Saturday, September 17, 2011


"You need a new wheelbarrow," my neighbor remarks
watching me trundle my shallow, rusting
cart to the curb, orphaned limbs and sticks
protruding like morning hair fresh
from an unmade bed.  "I've a better one
that a friend brought for our yard sale."

I'm not impressed.  He doesn't know that when
I lift the handles, the weight shifts
from my hands to those of my father sleeping
beneath the debris of a Missouri winter.
He doesn't know that this handcart
carries the fragments of my mind, the tributes

housed in the rubbish of winters turned
to spring, similes and metaphors waiting
the right poem, fractured lines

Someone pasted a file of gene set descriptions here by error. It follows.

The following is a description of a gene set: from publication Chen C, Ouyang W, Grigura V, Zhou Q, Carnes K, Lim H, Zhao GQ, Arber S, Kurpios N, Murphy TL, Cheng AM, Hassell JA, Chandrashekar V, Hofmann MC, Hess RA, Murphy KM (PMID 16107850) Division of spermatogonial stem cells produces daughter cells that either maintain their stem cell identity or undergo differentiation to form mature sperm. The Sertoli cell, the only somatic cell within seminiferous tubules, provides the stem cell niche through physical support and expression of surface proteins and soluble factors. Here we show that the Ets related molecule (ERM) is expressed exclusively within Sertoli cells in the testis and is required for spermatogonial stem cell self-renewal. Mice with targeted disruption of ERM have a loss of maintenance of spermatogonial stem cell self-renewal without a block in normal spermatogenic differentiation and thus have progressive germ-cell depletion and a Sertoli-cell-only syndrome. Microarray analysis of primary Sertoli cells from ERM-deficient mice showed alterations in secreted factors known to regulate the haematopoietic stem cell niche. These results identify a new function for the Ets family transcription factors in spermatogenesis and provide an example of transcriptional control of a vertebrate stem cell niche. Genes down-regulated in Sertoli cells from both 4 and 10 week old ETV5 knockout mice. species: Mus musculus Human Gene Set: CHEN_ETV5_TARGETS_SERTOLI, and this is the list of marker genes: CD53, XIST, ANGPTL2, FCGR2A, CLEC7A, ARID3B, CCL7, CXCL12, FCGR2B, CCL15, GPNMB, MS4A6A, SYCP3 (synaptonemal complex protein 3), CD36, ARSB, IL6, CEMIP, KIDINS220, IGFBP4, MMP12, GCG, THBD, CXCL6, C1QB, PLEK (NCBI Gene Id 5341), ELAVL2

of hyperbole and hope, alliterative alleys
of childhood discards.  How could he see
beyond rust, the sonnet reclaimed? 

Wednesday, September 7, 2011

Jeremiahs All

In almond trees and boiling pots, the word
            of poetry finds it womb.
From the imperceptible breath
            of photosynthesis, carbon
dioxide and water mystically melded,
            oxygen generated, released.
The heat of growth breathes and bubbles
            in the cauldron of creation.
Cool winters dream the seeds, fruit
            releases from its pulpy uterus
like water escaping from a cylinder in vapor.

It's the transformation that calls us,
            the energy ignited in changed
molecules, the sudden event we neither
            perceive nor understand.
God brushes our mouths with finger tips
            transfiguring halting words
into language of nuts and stews,
            roiling and frothing,
the initiation of thought and idea
            making us Jeremiahs released
from the paralysis of infantile speech.